Giuseppe Garibaldi was an Italian soldier and patriot who helped unify Italy. In 1864, he visited England and was welcomed with great enthusiasm. Garibaldi and his “red shirts” were heroes in the story of Italian independence, and at least 16 different figures of him were produced by Staffordshire potters.
This figure is 8.5 inches high and can be found in Pugh page C295, plate 98, figure 285.
Garibaldi takes the biscuit
Garibaldi received a rapturous reception in England in April 1864. It is said that never before in history had there been such a large spontaneous gathering as the one that cheered him through the streets of London. Aristocrats and politicians vied for the opportunity to host and dine with him, whilst the middle and working classes expressed their admiration for the General by adorning their walls and mantelpieces with his image.
As well as the Staffordshire figures, Garibaldi also appeared on plates, cups and tankards and his name was adopted by pubs and taverns across the country.
But perhaps the most English of accolades was made by a Bermondsey biscuit company, who created the Garibaldi biscuit, a sort of currant sandwich made of sweet pastry. 150 years later and you will still find the Garibaldi being dunked into cups of tea, though it continues to be much loathed by children, who rechristened it ‘the squashed fly biscuit’.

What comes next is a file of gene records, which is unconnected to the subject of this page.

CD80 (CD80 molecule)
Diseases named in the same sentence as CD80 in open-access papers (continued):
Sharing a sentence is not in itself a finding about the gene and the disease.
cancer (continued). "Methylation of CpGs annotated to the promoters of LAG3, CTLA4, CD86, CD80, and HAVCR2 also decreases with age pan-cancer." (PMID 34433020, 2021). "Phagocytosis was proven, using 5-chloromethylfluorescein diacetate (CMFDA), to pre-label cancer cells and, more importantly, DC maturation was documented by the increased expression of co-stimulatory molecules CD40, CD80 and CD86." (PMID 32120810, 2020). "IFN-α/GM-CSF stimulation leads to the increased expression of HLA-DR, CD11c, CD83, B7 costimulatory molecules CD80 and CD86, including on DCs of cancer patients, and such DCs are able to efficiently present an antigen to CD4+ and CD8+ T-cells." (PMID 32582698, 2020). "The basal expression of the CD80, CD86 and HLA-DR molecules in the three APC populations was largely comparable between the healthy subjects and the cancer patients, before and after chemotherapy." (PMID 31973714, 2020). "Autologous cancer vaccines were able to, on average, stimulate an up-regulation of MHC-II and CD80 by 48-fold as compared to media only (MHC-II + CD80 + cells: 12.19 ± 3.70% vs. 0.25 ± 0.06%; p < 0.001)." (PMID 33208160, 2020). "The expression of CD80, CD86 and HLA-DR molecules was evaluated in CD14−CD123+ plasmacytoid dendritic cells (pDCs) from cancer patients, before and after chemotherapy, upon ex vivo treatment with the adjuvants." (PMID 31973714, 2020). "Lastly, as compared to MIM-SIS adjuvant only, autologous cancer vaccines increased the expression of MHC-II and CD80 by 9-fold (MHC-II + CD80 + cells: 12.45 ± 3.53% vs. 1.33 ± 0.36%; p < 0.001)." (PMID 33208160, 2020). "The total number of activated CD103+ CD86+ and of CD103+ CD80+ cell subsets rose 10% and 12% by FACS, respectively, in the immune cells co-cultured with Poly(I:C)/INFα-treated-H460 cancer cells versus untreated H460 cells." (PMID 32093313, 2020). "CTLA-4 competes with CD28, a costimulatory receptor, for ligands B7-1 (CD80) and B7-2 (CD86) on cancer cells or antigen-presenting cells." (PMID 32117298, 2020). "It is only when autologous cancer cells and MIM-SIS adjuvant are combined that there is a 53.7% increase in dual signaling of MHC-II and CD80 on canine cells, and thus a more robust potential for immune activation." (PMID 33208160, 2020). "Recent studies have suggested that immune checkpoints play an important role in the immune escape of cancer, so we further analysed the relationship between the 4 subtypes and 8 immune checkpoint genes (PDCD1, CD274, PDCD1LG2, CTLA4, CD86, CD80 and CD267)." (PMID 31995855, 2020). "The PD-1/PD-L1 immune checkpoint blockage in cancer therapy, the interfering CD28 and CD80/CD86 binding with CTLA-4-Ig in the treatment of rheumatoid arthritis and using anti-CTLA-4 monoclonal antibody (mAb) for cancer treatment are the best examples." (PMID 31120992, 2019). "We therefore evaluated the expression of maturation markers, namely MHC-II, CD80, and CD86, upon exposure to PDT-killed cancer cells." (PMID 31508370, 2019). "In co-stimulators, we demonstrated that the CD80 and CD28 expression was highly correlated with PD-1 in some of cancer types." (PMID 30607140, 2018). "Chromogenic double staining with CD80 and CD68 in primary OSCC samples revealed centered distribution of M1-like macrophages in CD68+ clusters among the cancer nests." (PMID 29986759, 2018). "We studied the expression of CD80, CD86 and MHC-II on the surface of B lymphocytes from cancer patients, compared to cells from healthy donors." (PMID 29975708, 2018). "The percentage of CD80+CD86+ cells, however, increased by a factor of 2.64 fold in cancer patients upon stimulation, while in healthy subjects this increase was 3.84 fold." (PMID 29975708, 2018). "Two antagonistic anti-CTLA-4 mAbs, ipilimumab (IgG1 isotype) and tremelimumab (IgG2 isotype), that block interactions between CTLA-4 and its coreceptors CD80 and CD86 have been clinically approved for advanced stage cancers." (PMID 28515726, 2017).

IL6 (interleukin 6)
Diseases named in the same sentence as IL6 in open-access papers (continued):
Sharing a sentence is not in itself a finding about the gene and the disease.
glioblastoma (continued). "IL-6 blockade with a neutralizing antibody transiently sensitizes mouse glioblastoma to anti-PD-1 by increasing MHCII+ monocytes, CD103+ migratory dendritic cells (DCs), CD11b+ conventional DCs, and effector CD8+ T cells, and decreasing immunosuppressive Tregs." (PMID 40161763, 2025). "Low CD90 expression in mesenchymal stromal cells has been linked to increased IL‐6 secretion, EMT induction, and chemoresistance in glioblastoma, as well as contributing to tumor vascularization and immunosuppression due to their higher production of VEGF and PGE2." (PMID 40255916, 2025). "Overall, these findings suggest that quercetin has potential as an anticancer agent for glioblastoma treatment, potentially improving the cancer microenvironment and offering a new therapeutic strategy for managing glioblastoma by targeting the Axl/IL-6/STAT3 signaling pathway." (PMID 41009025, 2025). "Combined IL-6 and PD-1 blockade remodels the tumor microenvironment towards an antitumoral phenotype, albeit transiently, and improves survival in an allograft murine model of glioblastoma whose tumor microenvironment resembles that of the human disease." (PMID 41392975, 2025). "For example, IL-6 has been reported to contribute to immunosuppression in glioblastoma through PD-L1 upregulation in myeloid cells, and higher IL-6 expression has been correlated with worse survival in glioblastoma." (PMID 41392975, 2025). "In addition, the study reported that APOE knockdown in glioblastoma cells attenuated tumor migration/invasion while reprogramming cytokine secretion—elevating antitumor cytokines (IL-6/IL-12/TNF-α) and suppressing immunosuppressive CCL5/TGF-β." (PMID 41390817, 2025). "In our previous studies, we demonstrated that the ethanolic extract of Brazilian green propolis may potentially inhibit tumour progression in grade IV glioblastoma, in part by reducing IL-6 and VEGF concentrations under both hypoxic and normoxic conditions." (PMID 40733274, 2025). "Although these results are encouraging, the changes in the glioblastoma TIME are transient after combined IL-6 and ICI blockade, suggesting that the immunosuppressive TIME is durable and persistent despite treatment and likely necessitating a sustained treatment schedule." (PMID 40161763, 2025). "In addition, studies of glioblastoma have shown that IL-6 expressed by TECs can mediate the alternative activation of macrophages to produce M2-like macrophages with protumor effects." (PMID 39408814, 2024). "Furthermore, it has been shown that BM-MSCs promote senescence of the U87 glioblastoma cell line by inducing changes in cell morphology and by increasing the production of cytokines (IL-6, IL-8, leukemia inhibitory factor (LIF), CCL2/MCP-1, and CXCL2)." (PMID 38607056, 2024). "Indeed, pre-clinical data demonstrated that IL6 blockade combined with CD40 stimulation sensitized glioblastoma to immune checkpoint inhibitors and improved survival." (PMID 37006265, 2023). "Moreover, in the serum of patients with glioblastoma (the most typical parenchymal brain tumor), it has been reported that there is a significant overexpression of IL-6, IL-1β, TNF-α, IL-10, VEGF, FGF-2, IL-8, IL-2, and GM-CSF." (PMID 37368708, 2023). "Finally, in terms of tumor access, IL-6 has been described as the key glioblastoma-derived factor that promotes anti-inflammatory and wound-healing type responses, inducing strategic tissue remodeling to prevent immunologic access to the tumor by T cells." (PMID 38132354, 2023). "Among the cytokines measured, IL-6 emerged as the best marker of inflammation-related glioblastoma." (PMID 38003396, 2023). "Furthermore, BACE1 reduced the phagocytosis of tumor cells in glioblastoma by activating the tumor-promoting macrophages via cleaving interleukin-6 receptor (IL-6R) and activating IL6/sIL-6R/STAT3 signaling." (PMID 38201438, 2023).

More Figures of the month
This is a rare figure of Victor Emmanuel II, the King of Sardinia and later the first King of Italy. The figure is titled with gold accented raised capitals, stands approximately 12 3/4” tall, and dates to about 1855. It is probably a Crimean war figure, with Emmanuel being shown in military uniform.
This is a rare figure of Bluebeard and Fatima, approximately 12 1/2” tall, dating to 1858. Bluebeard is easily recognized with his blue beard. He stands upright with a knife in his right hand and left hand on his hip. Fatima is kneeling before Bluebeard with eyes cast upward toward him, hands folded in a prayer-like position.
This is a very rare figure of Napoleon Bonaparte, approximately 8 ¼” tall, dating to about 1840. He stands with arms crossed next to a pedestal with a cloak draped over it. The base is decorated with an interesting marble effect, and it bears the title “N”.
What an interesting figure of a fox and monkey, 4 3/4” tall. The figure is rare and probably represents one of Aesop’s Fables called “The Fox and the Monkey”.
It is circa 1840, partially painted in the round, and has a solid base.
This is an interesting figure of a man and a woman, 7 ½” tall. It would be unremarkable if not for the head peering out from behind the man’s left leg.
This is a very rare figure of a woman in full length dress and a floral headband, standing 8 ½” tall. She holds a wand in her right hand and a posy in her left.